What’s driving GOP plan to forgo federal funds for education?

Betty BeanKnox Scene

When Tennessee House Speaker Cameron Sexton, an ambitious guy who wants to be governor, first started talking about not accepting federal dollars for public education, I didn’t pay much attention to him.

I remember reading about it back in February, but it was such a preposterous notion that I decided he was talking to hear his head rattle, as my grandmother used to say. It wasn’t like he’d figured out a way to relieve us of the burden of paying federal income taxes, so why would we turn down $1.8 billion to help pay for things like aides for special education students, extra help for kids living below the poverty line, after-school programs and school lunches and breakfasts for students who would go hungry otherwise?

We get way more than lunch money for that $1.8 billion.

His rhetoric sounded more like saber-rattling designed to appeal to their far-right constituents – recycled talking points plucked from 1960s segregationist propaganda rather than anything that was likely to happen in the 21st Century, so I didn’t go looking for it after I got distracted by more explosive issues like the backlash over forcing rape victims to have their rapists’ babies and the nightmare of the Covenant School massacre.

And I wasn’t the only one. Sexton didn’t make many new friends during that period and some of us got pretty interested in the allegations about whether he actually lived in his Crossville district or was over-billing us for his per diem expenses. But we moved on to bigger issues when his “leadership” caucus decided to make national celebrities of Democratic Reps. Justin Pearson, Justin Jones and Gloria Johnson and create the Tennessee Three by trying to kick them out of their elected seats.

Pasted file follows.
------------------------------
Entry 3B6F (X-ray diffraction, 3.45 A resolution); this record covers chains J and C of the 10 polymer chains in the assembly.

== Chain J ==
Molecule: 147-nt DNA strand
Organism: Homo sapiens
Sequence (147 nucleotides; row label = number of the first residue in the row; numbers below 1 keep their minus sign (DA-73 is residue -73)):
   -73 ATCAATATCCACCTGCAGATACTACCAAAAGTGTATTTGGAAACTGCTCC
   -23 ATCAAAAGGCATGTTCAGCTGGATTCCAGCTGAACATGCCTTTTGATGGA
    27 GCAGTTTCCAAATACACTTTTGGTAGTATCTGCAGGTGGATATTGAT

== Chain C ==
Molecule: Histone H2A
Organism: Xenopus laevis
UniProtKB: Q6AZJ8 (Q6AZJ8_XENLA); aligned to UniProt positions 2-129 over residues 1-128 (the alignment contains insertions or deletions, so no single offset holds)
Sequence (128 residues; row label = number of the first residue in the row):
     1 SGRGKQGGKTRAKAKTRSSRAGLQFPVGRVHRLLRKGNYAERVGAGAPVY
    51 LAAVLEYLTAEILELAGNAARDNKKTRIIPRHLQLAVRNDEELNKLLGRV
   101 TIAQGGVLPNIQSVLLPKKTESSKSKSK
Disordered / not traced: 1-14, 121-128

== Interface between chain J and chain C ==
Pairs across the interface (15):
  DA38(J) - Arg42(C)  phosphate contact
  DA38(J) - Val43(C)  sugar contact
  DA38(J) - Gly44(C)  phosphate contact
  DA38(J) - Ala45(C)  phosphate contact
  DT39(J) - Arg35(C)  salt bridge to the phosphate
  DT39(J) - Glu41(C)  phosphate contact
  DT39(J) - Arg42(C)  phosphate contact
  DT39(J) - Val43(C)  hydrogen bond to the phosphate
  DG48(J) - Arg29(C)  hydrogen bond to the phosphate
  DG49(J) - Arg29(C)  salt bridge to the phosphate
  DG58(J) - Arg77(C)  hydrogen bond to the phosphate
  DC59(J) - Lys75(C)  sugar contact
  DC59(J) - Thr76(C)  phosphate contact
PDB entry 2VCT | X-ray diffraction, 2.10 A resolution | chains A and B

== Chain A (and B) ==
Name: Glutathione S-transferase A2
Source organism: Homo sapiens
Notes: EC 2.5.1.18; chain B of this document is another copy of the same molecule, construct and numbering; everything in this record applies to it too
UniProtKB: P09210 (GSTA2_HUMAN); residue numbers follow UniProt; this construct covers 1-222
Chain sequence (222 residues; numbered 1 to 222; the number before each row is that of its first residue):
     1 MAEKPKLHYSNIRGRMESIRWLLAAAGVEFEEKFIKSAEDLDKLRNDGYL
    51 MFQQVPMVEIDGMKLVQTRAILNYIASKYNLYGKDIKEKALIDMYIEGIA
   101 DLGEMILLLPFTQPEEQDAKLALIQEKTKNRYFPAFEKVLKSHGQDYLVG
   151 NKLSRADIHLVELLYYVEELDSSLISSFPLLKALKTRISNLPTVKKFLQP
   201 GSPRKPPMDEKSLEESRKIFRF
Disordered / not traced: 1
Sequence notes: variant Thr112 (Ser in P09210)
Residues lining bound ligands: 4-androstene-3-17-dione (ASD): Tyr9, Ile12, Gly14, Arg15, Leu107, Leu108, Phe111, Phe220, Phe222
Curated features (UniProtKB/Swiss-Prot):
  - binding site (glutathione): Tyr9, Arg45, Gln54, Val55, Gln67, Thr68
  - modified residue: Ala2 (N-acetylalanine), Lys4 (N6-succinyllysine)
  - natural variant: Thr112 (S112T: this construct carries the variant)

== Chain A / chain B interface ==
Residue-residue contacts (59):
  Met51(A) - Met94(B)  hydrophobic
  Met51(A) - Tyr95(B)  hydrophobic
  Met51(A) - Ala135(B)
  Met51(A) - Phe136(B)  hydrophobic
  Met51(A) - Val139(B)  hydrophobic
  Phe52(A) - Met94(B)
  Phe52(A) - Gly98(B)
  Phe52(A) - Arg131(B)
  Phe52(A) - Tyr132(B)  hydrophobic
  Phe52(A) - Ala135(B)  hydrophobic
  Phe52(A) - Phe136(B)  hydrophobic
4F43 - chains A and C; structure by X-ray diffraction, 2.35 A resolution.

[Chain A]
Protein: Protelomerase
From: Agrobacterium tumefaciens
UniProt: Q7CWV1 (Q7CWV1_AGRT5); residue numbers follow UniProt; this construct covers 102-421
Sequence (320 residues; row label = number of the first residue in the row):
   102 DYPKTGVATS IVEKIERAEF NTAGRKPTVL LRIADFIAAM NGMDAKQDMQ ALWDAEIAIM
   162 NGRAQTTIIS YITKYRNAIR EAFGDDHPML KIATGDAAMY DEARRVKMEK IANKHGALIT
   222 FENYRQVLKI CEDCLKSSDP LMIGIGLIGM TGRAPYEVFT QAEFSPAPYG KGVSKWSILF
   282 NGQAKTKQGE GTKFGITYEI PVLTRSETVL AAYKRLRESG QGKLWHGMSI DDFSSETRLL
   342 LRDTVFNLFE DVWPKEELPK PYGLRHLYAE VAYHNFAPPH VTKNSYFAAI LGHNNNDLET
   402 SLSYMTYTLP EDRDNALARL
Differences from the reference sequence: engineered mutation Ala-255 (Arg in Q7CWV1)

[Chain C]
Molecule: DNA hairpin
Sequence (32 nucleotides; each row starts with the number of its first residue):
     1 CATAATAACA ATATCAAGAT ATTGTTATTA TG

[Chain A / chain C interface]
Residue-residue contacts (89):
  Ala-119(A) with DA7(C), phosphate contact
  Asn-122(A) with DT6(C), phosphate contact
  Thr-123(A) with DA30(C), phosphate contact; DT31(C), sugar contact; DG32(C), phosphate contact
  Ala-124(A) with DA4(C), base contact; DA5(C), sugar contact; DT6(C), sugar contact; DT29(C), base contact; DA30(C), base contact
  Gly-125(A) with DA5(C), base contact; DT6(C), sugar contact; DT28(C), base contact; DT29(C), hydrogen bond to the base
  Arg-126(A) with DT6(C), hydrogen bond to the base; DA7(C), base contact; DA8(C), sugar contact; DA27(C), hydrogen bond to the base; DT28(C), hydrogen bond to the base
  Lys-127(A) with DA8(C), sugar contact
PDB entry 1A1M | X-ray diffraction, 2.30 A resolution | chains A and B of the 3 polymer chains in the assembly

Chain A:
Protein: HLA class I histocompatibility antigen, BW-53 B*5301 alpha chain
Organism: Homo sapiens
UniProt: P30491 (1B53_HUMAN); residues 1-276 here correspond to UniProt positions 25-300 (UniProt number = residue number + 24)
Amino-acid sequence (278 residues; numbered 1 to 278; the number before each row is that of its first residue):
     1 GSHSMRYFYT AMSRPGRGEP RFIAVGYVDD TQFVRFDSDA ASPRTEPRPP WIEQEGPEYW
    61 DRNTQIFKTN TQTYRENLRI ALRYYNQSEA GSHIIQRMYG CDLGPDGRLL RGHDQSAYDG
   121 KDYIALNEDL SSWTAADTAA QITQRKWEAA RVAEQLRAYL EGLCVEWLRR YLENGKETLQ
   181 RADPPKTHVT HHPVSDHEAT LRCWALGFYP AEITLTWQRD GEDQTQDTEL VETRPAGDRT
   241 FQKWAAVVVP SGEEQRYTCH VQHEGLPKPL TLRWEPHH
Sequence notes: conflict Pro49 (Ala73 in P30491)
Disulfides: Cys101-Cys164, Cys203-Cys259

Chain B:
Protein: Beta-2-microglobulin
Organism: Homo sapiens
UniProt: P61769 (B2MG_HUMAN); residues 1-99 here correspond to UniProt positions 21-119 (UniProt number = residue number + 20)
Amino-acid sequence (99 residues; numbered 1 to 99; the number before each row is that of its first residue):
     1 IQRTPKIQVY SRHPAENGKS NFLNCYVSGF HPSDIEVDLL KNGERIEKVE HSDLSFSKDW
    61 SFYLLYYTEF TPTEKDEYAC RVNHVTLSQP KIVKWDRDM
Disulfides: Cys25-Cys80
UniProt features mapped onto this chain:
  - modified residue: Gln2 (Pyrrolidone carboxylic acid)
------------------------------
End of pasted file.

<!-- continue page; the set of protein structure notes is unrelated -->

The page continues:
Pure genius, or something.

But Sexton’s House Republican supermajority wouldn’t rest on their laurels, and continued to show out in August by conducting an accomplishment-free “special session” on gun safety, which served as another distraction from the issue of rejecting federal education funds, a situation he and Senate Speaker Randy McNally remedied last week when they announced that they have appointed a joint committee to analyze the costs and benefits of accepting (or rejecting) funds from the U.S. Department of Education. No other state has ever turned down federal education money.

Education specialist Marta W. Aldrich analyzes the issue in this excellent column in the Tennessee Chalk Beat.

And finally, here’s my take, which is a wee bit cynical, but not beyond the realm of the possible, I fear.

Cameron Sexton wants to be governor, but he’s gotten pretty dinged-up lately, and his major obstacle is a massive one: Knox County Mayor Glenn Jacobs, a relative newcomer to politics who had a long career as a professional wrestler and commands a national fan base. He is also an ambitious, ultra-rightwing libertarian who combines a likeable, soft-spoken demeanor with incendiary rhetoric and the extreme positions that are catnip to the MAGA crowd.

So, Sexton is looking for red meat to throw to the GOP base. And what’s Jacobs going to do, advocate for Washington bureaucrats?

Note: This race will be decided in the Republican primary, but the issues will be so big and so easily understood that perhaps a Democrat might have a puncher’s chance in the general election by reminding voters of the last time we turned down free money from Washington – the Medicaid fiasco.

The Tennessee Hospital Association says Tennessee has experienced 16 hospital closures, with 13 of those being rural, since 2010 — the second highest rate in the United States. Of the 95 counties that make up the state, 82 percent are rural.

Been to an emergency room lately?

Betty Bean writes a Thursday opinion column for KnoxTNToday.com.


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